Table 1 Demographic and clinical characteristics

Values are means (s.d.) if nothing else is specified. All group comparisons were made with t-test except for gender (χ2). SDMT, Symbol Digital Modalities Test; forward-DS, Forward Digital Span; backward-DS, Backward Digital Span; PANSS, Positive and Negative Syndrome Scale; CPZ-eq, chlorpromazine equivalents.

a. The medication dosage was converted to CPZ-eq according to previous references.

To further explore the clinical significance of the endophenotypes we found, we also recruited 95 unaffected first-degree relatives (39 males, mean age 34.72 ± 9.57, age range 18.17–59.75) of the participants with schizophrenia and collected genomic and imaging data. Apart from being a first-degree relative of a person diagnosed with schizophrenia, the other inclusion and exclusion criteria were the same as those of the healthy controls.

Genotype processing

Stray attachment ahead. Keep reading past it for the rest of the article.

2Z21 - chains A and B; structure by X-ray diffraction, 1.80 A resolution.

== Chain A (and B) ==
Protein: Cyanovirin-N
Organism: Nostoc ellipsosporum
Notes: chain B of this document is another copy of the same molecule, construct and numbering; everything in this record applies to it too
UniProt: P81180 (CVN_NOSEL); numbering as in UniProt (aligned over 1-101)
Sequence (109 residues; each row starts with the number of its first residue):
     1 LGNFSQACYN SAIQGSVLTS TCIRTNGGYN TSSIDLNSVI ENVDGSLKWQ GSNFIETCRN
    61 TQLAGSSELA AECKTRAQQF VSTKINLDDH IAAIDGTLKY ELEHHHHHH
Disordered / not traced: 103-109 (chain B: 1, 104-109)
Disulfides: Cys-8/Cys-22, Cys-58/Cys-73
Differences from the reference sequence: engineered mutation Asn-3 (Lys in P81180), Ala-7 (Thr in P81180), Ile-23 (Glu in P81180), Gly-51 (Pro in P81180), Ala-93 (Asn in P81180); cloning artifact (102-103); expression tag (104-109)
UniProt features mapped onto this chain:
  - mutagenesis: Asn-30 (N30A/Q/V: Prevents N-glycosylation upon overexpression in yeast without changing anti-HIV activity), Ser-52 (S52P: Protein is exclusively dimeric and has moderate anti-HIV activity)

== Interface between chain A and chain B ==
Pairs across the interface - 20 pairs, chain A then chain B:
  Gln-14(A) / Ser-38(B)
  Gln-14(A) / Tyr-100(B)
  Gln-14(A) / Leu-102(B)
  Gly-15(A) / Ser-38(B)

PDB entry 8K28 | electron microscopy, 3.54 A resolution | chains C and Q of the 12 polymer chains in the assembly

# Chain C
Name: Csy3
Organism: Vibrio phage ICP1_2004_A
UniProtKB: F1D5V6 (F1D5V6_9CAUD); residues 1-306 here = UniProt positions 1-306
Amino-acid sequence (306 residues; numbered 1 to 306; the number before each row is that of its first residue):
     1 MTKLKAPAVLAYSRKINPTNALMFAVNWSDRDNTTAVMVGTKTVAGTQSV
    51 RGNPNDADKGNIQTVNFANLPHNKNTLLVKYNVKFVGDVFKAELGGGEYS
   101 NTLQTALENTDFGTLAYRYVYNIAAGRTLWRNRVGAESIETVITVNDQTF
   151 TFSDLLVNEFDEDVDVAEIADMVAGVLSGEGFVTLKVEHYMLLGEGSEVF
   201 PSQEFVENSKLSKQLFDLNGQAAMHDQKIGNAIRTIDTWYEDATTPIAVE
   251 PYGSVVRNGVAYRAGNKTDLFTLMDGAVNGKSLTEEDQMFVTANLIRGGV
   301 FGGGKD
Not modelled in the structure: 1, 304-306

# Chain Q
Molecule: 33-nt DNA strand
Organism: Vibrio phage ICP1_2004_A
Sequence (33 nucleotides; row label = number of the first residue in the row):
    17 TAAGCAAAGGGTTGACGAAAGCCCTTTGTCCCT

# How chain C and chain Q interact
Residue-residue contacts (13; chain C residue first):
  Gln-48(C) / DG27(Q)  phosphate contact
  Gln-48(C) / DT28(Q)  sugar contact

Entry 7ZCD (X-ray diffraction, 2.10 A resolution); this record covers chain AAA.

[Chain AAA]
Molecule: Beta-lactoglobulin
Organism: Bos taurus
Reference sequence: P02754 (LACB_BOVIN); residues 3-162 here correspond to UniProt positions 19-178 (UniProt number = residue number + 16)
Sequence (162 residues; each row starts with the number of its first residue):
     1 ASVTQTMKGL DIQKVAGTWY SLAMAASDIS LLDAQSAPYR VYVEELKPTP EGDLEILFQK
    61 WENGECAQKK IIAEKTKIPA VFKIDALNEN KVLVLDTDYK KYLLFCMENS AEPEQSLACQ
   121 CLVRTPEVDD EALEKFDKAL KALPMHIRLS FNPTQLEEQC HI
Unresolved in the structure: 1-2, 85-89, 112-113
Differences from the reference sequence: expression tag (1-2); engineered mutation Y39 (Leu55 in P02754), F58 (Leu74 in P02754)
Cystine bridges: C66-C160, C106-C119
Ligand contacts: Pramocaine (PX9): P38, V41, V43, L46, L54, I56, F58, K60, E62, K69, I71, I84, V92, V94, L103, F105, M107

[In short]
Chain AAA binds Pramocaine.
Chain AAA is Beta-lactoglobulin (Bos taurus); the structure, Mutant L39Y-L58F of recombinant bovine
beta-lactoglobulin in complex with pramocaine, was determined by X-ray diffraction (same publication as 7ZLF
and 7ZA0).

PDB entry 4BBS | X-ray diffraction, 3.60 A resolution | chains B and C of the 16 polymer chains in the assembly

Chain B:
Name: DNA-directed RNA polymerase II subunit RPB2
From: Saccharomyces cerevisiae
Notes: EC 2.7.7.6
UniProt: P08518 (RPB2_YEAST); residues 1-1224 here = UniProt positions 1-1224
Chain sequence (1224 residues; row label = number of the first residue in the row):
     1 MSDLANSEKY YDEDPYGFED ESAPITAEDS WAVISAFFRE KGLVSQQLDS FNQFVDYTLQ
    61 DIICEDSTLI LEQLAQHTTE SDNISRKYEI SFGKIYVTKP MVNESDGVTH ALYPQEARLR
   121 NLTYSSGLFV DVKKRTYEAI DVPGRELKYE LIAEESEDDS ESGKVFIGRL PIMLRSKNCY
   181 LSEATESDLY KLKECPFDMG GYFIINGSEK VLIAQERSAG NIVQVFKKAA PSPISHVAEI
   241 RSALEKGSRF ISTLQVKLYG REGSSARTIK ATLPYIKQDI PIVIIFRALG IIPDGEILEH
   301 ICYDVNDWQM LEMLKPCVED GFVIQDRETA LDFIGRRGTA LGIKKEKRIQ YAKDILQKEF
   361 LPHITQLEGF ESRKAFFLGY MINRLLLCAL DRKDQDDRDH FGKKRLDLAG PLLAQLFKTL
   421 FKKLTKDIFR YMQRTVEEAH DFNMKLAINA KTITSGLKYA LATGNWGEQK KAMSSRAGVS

We used the EZgene Blood gDNA Miniprep Kit to extract genomic DNA from the whole blood of each participant and carried out whole-genome genotyping on Illumina Human OmniZhongHua-8 BeadChips. We then performed the genotype quality control on the Linux system using PLINK version 1.0.7.Reference Purcell, Neale, Todd-Brown, Thomas, Ferreira and Bender13 First, we removed the individuals whose missing genotype rates were greater than 0.05. We then used the pairwise identity by descent estimate to identify individuals who could possibly be related. For pairs of individuals who had more similar genotypes than we would have expected by chance in a random sample, we removed the one with the greater missing rate. Next, we used single nucleotide polymorphism (SNP)-level filtering to remove SNPs with missing genotype rates greater than 0.05, a minor allele frequency less than 0.01 and a significant departure from Hardy–Weinberg equilibrium (P < 0.001). To avoid the confounding effects of population stratification,Reference Walton, Geisler, Lee, Hass, Turner and Liu8 we performed a principal component analysis on the Linux system by using EIGENSTRAT 5.0.2Reference Patterson, Price and Reich14,Reference Price, Patterson, Plenge, Weinblatt, Shadick and Reich15 on a linkage disequilibrium pruned set of autosomal SNPs. This set was obtained by carrying out linkage disequilibrium pruning with PLINK (r 2 < 0.05) and removing five long-range linkage disequilibrium regions with the HapMap phase 3 reference data-set.Reference Thorisson, Smith, Krishnan and Stein16 After getting 10 principal components we excluded the outliers of the samples with >6 s.d. Ungenotyped SNPs were imputed on the Linux system using SHAPEIT version 2 (r790)Reference Delaneau, Marchini and Zagury17 and IMPUTE2Reference Howie, Donnelly and Marchini18 with the 1000 Genomes Phase 1 reference data-set. Further analyses focused on autosomal SNPs with imputation quality scores greater than 0.8.